Tenders and motors..

A quick update on the day before Turkey Day.

Moved our 7’6″ tender today.  It came with the Genji and I had just rowed it down to the Clew’s slip to keep it until we got around to moving it.  Well the move happened today.

Lori and I went to our favorite UHaul store and rented an $15 trailer to tow the ding from the boat ramp to the Genji, where she now sits.  It went pretty smooth as I had ordered a set of oar locks on Amazon a few weeks ago.  I just rowed it down to the boat ramp about 300 feet from our slip and we loaded her on the trailer.

We got out a few spatulas and made an attempt at the barnacles but have concluded we need a stouter scraper.



Lori did get the Outboard cleaned up nice.   It is a Sears and Robuck outboard, age, old.



Westerbeke W13 parts

We are still on the hunt for a flex plate for our W13.


The above PDF is the part I need.   If anyone has one…………….

Delayed on account of… Wind.

We are taking a break now as the wind is howling outside with whitecaps on the Indian river that are splashing over the sea wall. Not the best conditions to paint in.

More on Poo

Yesterday, as Lori was on top sanding in prep for paint I endeavored to remover the old waste system.

It turns out I was correct in that the treatment system had the pump integrated into the bottom of the tank. A bit strange as they did not design a way to access and maintain said pump.


You can see the pump at the bottom of the tank in the above picture.

Removing the tank was quite a bit of work. I had to drain the fresh water tank and remove it to get access to the poo tank. The poo holding tank was glued in using spay in foam, pictured below.


I had the break the foam up and cut all the wires and hoses to the holding tank. When I cut the chemical treatment hose a bit of leftover flowed out filling the boat who’s what smelled like a noxious chlorine gas. It took quite a bit of ventilation with a fan to get to the point I could hold my breath and pull the tank. After which I hosed out the space under the vberth with fresh water.

As I removed all the accompanying hoses and fittings I found that one of the couplings was incorrect if that it acted as a choke on the output.





While I worked away on the poo issues Lori was busy prepping and started to paint topside. We now have the first coat applied from the cockpit forward and like the way it looks. Safely we will not be able to get a second coat and prime the aft section of the boat as planned due to heavy wind.



Tonight I got home from work and gave Lori a kiss. I had just had my hair cut down at the barber shop and the resulting scalp itch made me head straight for the shower.

While I was bathing I heard Charlie start to bark. Surely there was a cat in the front yard.


When I returned to the living room learned from Lori that the UPS man had put a package on the porch.


Sure enough the package was from Catalina Yachts. Our new spreaders. Less then a week after requesting them I have them I’m my little hands.


They need a coat of paint, pretty neat.


I don’t know if the brackets to attach it to the mast are compatible. We may have to order some new brackets.


Life is full of Priorities. We each have to decide were our lay.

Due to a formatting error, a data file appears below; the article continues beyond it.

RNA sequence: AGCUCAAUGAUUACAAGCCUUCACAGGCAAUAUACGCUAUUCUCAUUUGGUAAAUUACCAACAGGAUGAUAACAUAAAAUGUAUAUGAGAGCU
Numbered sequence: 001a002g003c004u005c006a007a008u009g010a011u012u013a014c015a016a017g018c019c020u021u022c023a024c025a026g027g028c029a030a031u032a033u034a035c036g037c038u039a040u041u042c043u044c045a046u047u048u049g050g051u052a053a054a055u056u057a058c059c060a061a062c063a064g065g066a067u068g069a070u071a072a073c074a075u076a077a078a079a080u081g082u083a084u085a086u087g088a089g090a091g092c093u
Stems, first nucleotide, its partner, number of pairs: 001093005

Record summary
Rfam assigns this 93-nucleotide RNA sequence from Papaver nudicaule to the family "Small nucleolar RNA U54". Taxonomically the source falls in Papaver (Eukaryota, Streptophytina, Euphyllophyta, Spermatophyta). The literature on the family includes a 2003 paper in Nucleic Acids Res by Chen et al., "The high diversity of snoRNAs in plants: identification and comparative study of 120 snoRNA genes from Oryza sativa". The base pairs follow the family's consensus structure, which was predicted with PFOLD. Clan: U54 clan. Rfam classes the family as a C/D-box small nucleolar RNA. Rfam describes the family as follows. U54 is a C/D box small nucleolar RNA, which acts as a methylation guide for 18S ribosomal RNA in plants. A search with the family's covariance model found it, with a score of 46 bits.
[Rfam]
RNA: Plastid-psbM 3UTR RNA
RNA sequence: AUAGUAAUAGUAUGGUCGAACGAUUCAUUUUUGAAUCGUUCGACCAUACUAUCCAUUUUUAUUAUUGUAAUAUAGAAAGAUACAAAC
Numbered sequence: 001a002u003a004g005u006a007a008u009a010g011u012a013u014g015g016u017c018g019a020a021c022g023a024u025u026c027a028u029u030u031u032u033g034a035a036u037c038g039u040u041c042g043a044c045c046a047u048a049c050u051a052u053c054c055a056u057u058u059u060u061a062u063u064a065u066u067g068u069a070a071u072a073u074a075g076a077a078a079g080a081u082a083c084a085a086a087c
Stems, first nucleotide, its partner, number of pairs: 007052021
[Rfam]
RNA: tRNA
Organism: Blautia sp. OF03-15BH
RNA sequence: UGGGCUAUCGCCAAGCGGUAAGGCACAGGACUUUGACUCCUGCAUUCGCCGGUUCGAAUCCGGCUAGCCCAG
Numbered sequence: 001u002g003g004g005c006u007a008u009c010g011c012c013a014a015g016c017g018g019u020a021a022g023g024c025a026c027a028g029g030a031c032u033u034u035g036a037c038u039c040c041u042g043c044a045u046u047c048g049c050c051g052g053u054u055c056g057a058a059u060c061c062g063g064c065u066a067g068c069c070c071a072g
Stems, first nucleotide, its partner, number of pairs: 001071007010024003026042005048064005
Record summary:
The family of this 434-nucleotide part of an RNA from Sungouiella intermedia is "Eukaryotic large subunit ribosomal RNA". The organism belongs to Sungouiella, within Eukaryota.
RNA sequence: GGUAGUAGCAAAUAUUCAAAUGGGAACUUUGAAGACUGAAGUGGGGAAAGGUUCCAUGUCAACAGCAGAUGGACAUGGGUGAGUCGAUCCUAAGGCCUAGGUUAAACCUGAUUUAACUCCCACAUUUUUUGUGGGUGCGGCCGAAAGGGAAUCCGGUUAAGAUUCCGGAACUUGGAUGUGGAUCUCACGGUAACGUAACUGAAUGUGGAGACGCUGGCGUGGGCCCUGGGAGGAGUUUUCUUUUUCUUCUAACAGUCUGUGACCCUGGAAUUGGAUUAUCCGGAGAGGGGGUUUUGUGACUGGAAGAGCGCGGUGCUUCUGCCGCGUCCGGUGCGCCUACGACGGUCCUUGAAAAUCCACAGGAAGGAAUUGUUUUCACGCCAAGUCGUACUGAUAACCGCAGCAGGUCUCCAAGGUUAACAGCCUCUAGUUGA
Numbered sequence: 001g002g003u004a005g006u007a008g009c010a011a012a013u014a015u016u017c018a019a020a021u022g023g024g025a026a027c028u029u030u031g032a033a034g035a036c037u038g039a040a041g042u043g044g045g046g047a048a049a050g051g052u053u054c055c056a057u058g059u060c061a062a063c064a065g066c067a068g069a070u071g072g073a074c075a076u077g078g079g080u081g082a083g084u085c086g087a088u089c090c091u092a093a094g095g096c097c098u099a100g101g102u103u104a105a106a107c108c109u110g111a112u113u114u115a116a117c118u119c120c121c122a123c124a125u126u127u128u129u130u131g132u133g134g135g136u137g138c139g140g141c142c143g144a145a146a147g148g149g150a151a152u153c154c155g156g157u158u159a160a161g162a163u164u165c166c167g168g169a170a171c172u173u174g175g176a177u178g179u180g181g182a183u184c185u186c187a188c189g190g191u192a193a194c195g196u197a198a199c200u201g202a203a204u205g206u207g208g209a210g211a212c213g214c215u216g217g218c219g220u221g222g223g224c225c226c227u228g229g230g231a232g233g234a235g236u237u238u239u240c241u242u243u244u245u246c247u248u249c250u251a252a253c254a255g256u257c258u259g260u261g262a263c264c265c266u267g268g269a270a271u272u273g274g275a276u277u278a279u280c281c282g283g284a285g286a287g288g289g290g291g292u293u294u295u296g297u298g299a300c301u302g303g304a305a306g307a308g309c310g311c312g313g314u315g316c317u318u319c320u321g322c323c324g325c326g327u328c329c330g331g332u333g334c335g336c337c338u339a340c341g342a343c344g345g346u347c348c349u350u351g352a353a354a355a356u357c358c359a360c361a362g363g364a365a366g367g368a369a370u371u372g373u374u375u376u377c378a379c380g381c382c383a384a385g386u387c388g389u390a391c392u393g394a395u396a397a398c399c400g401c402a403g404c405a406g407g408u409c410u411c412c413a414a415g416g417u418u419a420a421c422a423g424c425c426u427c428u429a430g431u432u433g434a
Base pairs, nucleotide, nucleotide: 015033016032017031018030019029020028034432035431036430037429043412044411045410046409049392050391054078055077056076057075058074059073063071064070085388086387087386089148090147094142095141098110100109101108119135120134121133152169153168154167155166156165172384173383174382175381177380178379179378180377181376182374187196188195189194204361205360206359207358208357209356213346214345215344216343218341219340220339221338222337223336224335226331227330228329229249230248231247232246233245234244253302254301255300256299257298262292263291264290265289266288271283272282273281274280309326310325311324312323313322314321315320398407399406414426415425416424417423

I intentionally try to keep this blog free of lifes priorities.  I like to think of it as we do the boat, an escape from life’s grind.  In roughly eight years and nine months we plan to throw off the lines and travel at least during summer vacation to not to distant Caribbean shores.    In about 12 to 15 years we hope to go farther afield, either in the Bell or our next boat.   Time will tell.   

Other Sail related Blogs

Two other blogs that have caught my attention.  

One similar to mine…


And another of a couple that I find very remarkable..


Check them out,   SV Seeker is a story worth following.


Here I try to outline a Budget in Boat Units.

  • Item- Budget- Actual spent to date
  • Boat itself- 3.5bu- Done
  • Repower with diesel- 2bu- 1bu
  • Rigging-  2bu – .5bu with qoute for 1.2bu from rigger
  • Electrical/All- 1bu -.5bu
  • Ground Tackle and Lines- .5bu- 0
  • Hull and deck repaint- 1bu – .3bu
  • Safety, health & sanitation- 1bu – .4bu


  • Budget – 11bu – 6.9bu spent

Of course the issue is that we have just now started to do the yard work.  Also not the lack of a Sails category.  Those would be 3.5bu but at the moment we may just suffer with the old ones we have depending on what the sail loft fellow says.





Boating and Seamanship


Joined the United States Power Squadron today.


I enrolled in the boater safety course for $40 and received a 6 month membership.  Not a bad deal at all as I plan on switching from SeaTow to TowBoatUS.   Towboat US gives USPS members a 50% discount on their annual fee.   I actually save $30 and come away with a boating safety course under my belt that helps with insurance.

Another bonus is I will be able to fly the ensign on my starboard spreader.


Getting a little geeked out I guess.

Other News

Ordered a set of aluminum spreaders from Catalina Yachts.  At $285 for the set and cast end caps they offered the best price I could find.  The fact that they are the factory is an added bonus, the odd thing is communication with the parts department seems a bit lax by email, left a Voicemail and never got a call back.   My guess is they are primary set up to sell to dealers but as long as I get my spreaders I can over look it.